THE mother of missing woman Samantha Wright has spoken of her agony after being told that remains found in an Edinburgh garden were those of her daughter.
Catherine Gibson said she was "dumbstruck" after police revealed that forensic tests showed they had discovered her 25-year-old daughter's body at an address in the Capital, it was reported.
Mrs Gibson, 46, reportedly said: "We got the news at 6pm. It's definitely Sam. I'm not sure how I feel. I'm dumbstruck. Numb. We had been hoping it wasn't her. It's devastating."
Samantha, originally from Stevenage in Hertfordshire, had lived in Edinburgh for three-and-a-half years and was last seen in the Capital on 12 June last year as she made her way home from a Jobcentre in High Riggs.
She was only reported missing in January this year after her family failed to receive their usual phone call from her on Christmas or her birthday on 5 January. Paying tribute to her daughter, Mrs Gibson said: "Samantha was a real people person and didn't care what clothes you wore, she would accept you for who you were.
"She wanted to be an actress and did really well at school. I don't think she ever got told off. She was a beautiful person, and I can't tell you how much I miss her and love her.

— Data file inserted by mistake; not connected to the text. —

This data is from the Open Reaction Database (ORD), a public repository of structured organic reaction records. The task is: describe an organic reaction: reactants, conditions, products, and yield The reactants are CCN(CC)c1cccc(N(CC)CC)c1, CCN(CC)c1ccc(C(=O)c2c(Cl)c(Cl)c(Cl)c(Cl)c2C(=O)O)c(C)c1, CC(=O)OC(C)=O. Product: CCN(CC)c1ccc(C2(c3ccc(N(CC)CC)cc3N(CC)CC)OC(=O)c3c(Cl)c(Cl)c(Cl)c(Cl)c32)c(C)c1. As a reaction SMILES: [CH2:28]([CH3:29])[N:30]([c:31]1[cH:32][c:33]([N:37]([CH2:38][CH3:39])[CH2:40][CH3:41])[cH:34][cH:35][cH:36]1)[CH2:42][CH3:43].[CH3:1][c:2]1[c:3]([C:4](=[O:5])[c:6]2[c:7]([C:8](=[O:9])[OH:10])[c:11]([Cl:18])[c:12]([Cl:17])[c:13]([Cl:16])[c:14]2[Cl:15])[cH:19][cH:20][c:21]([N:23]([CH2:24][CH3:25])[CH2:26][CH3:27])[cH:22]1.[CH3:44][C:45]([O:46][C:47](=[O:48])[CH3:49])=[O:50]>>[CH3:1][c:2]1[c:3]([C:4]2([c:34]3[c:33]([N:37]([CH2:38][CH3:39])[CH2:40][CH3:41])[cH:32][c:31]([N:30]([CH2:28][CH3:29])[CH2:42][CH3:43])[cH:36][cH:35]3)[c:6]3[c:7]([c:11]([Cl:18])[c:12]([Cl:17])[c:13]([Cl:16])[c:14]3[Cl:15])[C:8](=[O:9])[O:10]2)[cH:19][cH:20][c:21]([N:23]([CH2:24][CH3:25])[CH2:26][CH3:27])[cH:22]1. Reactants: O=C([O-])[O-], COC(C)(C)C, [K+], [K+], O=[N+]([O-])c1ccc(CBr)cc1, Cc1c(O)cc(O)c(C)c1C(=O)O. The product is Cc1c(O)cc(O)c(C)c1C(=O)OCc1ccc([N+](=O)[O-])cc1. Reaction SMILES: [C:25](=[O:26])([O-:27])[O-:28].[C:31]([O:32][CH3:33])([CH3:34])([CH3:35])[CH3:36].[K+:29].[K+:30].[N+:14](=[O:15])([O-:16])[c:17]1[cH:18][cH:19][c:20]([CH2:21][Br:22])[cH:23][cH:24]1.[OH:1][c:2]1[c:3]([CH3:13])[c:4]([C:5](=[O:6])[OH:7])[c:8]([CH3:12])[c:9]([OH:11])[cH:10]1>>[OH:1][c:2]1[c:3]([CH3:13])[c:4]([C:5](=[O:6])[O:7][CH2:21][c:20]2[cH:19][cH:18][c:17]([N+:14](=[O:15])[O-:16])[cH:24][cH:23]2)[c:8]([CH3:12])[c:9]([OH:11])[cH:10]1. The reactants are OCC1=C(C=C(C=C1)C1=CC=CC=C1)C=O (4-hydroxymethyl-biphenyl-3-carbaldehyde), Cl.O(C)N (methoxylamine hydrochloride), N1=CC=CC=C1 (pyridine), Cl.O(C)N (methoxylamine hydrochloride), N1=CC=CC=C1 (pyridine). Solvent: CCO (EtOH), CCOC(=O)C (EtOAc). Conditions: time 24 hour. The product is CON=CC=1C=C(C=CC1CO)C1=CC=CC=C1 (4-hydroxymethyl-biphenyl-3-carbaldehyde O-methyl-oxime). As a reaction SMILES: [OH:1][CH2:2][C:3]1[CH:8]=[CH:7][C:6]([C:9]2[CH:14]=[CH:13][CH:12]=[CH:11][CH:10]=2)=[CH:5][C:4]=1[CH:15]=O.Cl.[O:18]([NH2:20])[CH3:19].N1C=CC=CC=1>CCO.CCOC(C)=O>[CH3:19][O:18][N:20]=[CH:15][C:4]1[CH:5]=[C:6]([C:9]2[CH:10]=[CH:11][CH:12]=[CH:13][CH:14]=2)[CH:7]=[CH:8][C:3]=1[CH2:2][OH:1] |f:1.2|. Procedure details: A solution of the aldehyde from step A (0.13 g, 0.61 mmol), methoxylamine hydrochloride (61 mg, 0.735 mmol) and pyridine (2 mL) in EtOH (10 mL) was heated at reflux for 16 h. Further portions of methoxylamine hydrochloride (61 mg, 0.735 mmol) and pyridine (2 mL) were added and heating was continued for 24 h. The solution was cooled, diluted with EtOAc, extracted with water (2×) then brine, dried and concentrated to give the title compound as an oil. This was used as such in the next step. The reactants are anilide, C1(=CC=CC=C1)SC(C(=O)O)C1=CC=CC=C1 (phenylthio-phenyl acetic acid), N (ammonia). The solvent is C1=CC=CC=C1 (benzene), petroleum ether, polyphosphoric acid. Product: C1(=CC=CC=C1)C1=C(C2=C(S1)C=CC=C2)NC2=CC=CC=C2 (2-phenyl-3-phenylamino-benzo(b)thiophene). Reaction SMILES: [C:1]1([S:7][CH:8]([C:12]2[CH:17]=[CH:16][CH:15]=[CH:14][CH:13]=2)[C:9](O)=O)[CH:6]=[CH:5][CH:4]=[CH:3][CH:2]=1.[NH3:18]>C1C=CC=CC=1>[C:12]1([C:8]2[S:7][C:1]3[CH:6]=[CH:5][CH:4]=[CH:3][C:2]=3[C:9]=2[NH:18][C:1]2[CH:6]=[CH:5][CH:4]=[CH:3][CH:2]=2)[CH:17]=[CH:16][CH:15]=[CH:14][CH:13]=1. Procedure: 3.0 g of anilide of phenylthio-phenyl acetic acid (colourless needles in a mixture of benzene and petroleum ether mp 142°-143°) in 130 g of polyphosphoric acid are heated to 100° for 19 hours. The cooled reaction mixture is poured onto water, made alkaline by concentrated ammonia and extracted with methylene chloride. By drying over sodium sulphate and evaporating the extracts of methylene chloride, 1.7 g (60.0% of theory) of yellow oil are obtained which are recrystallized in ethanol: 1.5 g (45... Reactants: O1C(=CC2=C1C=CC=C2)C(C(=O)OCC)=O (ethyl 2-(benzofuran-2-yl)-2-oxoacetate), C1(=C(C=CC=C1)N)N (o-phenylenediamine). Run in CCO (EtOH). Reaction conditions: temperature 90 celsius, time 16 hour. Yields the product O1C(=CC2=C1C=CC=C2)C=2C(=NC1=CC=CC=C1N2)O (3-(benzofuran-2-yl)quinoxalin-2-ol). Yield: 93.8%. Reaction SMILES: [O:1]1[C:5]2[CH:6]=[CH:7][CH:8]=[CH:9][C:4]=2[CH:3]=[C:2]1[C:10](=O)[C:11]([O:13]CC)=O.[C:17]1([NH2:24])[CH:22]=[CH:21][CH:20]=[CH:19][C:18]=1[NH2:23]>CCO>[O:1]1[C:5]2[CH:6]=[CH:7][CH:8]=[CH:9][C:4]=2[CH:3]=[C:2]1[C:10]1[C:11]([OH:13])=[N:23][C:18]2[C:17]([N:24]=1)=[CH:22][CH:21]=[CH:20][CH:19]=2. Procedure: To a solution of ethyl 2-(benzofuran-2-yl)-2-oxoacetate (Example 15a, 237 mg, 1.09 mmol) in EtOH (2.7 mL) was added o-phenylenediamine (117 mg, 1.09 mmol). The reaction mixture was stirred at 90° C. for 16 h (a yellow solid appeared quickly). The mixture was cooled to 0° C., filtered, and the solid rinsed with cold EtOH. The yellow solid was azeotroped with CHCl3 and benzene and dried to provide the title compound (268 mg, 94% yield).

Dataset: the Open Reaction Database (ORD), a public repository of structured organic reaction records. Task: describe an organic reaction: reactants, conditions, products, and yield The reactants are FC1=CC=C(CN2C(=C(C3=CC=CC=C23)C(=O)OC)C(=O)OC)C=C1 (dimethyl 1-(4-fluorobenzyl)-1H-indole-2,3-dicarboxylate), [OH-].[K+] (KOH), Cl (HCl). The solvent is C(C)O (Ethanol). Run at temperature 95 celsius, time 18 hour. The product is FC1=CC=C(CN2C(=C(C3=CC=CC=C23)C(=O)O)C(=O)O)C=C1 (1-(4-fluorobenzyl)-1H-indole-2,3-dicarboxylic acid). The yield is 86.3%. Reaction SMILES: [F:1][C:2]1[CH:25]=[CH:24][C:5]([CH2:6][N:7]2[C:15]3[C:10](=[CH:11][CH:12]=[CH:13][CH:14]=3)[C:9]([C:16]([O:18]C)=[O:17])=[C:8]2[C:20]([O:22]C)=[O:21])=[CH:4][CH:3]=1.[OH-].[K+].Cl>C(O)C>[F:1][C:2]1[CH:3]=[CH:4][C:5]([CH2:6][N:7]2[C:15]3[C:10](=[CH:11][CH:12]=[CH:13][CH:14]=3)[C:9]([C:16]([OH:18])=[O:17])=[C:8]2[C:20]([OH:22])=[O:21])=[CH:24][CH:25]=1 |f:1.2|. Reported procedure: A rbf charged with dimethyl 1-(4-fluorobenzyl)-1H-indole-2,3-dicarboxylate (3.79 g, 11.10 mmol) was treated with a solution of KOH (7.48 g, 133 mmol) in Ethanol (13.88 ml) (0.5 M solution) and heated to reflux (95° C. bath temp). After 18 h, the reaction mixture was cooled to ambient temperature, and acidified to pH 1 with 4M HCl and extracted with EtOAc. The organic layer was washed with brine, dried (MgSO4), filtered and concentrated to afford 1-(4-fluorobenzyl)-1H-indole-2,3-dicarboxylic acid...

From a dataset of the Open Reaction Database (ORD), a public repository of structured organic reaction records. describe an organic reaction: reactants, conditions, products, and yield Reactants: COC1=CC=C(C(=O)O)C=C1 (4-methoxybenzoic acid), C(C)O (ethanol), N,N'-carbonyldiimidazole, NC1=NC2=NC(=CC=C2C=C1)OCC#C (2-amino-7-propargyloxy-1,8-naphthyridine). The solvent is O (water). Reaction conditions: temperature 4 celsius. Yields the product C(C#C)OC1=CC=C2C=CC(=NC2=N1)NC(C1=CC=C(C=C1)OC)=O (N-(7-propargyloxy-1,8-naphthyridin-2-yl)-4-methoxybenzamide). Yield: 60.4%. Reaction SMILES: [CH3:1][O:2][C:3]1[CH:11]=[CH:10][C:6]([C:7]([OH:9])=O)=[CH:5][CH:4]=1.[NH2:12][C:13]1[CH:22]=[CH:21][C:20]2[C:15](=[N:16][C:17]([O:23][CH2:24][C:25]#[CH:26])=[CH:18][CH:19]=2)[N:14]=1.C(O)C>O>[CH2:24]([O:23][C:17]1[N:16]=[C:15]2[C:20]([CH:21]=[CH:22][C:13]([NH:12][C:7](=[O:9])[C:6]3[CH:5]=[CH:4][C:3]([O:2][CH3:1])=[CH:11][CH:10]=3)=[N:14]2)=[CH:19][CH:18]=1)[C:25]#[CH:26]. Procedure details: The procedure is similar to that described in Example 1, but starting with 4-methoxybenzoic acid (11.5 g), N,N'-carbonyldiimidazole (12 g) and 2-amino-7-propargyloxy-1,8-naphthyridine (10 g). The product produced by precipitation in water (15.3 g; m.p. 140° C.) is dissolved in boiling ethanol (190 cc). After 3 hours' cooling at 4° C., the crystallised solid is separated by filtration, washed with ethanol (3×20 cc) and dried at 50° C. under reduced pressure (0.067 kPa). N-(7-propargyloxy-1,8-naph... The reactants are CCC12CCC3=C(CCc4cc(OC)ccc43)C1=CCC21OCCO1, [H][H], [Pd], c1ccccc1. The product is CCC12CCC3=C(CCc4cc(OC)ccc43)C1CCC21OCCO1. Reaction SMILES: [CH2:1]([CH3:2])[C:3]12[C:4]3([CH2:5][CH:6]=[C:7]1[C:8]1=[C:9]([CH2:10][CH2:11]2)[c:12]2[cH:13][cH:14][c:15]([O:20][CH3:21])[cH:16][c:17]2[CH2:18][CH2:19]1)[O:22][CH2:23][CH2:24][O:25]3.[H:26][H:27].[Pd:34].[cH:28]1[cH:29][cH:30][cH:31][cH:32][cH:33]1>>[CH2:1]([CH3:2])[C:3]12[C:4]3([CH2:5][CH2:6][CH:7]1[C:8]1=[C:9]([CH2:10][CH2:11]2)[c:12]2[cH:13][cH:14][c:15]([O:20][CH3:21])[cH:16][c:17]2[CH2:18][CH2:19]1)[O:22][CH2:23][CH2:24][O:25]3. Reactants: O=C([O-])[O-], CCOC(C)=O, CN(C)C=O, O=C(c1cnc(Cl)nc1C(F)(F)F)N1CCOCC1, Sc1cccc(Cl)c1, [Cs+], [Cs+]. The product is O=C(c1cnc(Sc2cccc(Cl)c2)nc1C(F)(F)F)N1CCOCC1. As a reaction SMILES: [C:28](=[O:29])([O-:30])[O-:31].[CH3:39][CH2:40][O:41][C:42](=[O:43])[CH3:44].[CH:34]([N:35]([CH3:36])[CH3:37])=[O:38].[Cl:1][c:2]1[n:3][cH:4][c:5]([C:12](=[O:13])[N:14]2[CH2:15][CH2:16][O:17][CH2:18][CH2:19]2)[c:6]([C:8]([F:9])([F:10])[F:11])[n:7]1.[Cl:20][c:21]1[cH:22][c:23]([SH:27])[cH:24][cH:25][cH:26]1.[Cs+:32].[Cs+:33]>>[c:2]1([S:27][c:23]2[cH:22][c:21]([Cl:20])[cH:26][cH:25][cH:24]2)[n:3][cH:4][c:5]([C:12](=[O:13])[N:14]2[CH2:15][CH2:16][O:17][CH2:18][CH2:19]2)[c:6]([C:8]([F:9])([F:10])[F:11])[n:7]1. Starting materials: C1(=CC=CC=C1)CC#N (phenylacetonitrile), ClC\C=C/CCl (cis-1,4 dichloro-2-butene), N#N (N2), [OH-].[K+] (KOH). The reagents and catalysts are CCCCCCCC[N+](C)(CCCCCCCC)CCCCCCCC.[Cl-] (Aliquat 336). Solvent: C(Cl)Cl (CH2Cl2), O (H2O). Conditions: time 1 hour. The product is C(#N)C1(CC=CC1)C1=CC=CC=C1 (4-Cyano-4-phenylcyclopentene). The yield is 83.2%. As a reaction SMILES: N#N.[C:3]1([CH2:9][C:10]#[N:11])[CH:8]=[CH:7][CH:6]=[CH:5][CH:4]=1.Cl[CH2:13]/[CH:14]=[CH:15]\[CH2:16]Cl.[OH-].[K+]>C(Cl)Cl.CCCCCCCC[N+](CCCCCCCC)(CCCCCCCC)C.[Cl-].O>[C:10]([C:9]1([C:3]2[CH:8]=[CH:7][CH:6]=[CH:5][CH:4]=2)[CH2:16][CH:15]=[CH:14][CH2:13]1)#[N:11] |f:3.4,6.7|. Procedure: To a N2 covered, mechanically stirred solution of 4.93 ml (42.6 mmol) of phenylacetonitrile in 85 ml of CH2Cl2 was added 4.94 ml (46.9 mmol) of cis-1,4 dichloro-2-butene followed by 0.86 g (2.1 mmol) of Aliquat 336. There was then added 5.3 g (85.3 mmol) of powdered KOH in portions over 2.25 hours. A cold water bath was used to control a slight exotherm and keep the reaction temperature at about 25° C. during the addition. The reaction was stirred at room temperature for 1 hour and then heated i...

"She came down last May and that was the last time I saw her alive. I remember seeing her off on the coach when she went home and I'll never forget her face that day until I die."
Police, who have not yet officially identified the remains, have been in constant contact with the family since their investigations into Samantha's disappearance led them to the grisly discovery in Magdalene Drive on Monday.
Officers were today continuing investigations at the scene and remained on guard around the property, while door-to-door inquiries are being carried out.
The back green where the remains were found was said by shocked neighbours to be a popular play area for local children.
It has been cordoned off by police, who have constructed a wooden barrier around the site.
Speaking from the scene, Chief Inspector Paul Bullen revealed that the remains were found in a "receptacle", thought to be a wheelie bin. Forensic experts have been drafted in and it was confirmed that entomologists, who specialise in the identification of insects, were among specialists working on the investigation.
• A man is due to appear in court today in connection with the discovery. Robert Chalmers, 57, will appear at Edinburgh Sheriff Court to face charges related to the find.